Embracing philanthropic causes has certainly been a worthy endeavor for businesses. However, based on what I’m seeing, supporting societal causes may now be a financial necessity for restaurants that want to attract the millennial generation. But can a business’s philanthropic efforts also increase revenue? You bet!
Using A Cause To Attract And Retain Millennials
While older generations currently outspend millennials, CBRE’s “2019 U.S. Food in Demand Series: Consumers” report predicts that this cost-conscious generation will become the biggest restaurant spender within 10 years. By aligning business objectives with social causes — the fuel that captivates this generation — a restaurant can use social marketing to ensure customer retention.
In July 2019, the Case Foundation released “The Millennial Impact Report: 10 Years Looking Back,” which analyzed how U.S. millennials interact with causes and social issues. More than 10 years of research and studied preferences of 150,000 millennials went into the foundation’s report. The findings speak to a generational shift that has moved us away from supporting institutions and toward favoring businesses that advance societal causes. Particularly, restaurant operators should take note of these five takeaways from the report:
1. Social Good Moves This Generation: According to the Case Foundation, some ways that millennials have been flexing their societal cause muscles include making donations to favorite causes, charity auction bidding, corralling friends and peers to do a charity bike ride or run, and buying products that support indigenous makers or from companies that support identified societal needs.
2. Some Social Issues Rank Higher: The Case Foundation found that this generation is known for engaging in causes in support of those who cannot speak for themselves. They often embrace causes that directly affect them, including healthcare, civil rights/racial discrimination, education, employment and job creation, climate change, and immigration.
3. Trust Is Imperative: A business can market a particular philanthropic endeavor, but all screeches to a halt if information about where contributions are placed and how the support helps remains hidden. Likewise, if an organization does something that creates distrust, continued business support will likely cease.
4. Combining Efforts Produces Widespread Change: At this stage in life, millennials currently have less money to spend, but it doesn’t lead to an all-or-nothing mindset. Some give a little, and some give a lot. Millennials, according to the Case Foundation report, say they believe that the aggregate engagement makes an impact beyond individual donations.
5. Influencers Matter For Good: Seeing a peer already engaged in a cause can move a millennial. Consistent preference for supporting causes is evident if friends have already given, supported, talked about, posted or promoted what they’ve done. One need only look to the ALS Ice Bucket Challenge to see how millennial enthusiasm helped raise a reported $115 million during the summer of 2014. Marketing teams should consider similar promotions.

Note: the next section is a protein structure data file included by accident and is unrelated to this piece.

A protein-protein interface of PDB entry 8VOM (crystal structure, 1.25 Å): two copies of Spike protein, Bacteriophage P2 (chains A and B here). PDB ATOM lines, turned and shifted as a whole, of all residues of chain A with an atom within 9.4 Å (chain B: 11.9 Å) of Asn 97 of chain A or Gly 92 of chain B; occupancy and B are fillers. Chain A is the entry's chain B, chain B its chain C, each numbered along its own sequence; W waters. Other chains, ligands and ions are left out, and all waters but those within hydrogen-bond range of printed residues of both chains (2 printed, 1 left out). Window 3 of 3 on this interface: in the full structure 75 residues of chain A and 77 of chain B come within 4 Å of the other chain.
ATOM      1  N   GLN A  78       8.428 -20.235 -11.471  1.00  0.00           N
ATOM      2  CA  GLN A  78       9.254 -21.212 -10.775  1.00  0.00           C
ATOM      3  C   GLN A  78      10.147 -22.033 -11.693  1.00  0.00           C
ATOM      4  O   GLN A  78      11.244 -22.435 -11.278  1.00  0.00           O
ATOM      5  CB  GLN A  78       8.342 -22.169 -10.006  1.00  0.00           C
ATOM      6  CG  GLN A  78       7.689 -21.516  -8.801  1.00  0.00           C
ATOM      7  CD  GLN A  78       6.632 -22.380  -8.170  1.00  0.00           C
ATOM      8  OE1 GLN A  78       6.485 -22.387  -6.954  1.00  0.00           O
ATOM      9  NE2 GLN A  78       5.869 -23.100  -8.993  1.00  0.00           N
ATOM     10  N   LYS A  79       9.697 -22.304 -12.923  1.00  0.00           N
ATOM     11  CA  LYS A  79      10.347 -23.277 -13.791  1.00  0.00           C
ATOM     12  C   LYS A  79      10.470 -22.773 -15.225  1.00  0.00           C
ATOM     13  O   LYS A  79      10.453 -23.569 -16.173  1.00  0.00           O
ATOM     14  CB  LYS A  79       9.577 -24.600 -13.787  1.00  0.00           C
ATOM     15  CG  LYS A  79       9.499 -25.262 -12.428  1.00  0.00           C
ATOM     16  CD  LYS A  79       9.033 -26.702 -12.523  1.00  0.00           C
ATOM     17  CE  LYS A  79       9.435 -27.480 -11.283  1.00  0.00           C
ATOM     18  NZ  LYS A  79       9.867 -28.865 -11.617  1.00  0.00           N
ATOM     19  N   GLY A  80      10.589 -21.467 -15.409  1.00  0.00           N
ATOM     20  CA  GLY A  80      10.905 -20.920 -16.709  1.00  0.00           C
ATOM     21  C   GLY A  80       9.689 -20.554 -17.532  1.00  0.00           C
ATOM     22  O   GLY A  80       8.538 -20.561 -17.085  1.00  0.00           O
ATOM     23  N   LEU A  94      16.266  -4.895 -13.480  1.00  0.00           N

Business Wins With Marketed Causes
Cause marketing goes well beyond the “feel good” business practice of years past. For many well-known restaurant brands, it has become a business strategy that has benefited every key stakeholder. The benefits include:
Earned Media: Supporting social causes has press potential that can increase brand awareness, as it did for Sweetgreen’s wastED salad a few years ago. In 2015, the fast-casual chain implemented a salad campaign in partnership with chef Dan Barber to benefit a food rescue organization. A portion of the profits went to the organization, and in return, Sweetgreen garnered earned media from high-profile publications.
Competitive Advantage: When consumers are faced with dining decisions, sometimes they opt for the cause-branded choice that goes beyond their experience with a brand. When two equal brands are proposed, I’ve found that many consumers are likely to choose a business strongly aligned with a charity. This can become a big win.
Brand Differentiation And Customer Loyalty: A business that advertises its social consciousness can woo customers who say that what a brand stands for makes a difference in what they choose. Supporting a cause that aligns with the hearts and minds of its customers can create an authentic emotional connection with the business that can, in turn, create long-term customer loyalty simply based on shared values.
How To Get Cause Marketing Right
Potential causes to choose from are endless, but don’t forget customer alignment; it’s paramount in the business decision. When walking down this path, internal buy-in must come first. Business mission and vision statements can cast a guiding light to which cause(s) might be the right fit. Then, with those ideas, managers should test them internally to weigh sentiment.
Once the social causes are whittled down to a few, operators can gain further insights via customer surveys. By engaging socially conscious customers about the causes they support, management can create a resonance between its purpose-driven campaigns and customer core values.
Once a cause is chosen, marketing steps in to finesse the messaging. Come across as inauthentic, and it can turn into a big flop or a public relations nightmare. So, here’s what’s important: Don’t sell the message. Let it bubble up from deep within your organization, and customers will be more likely to dive into the cause with you.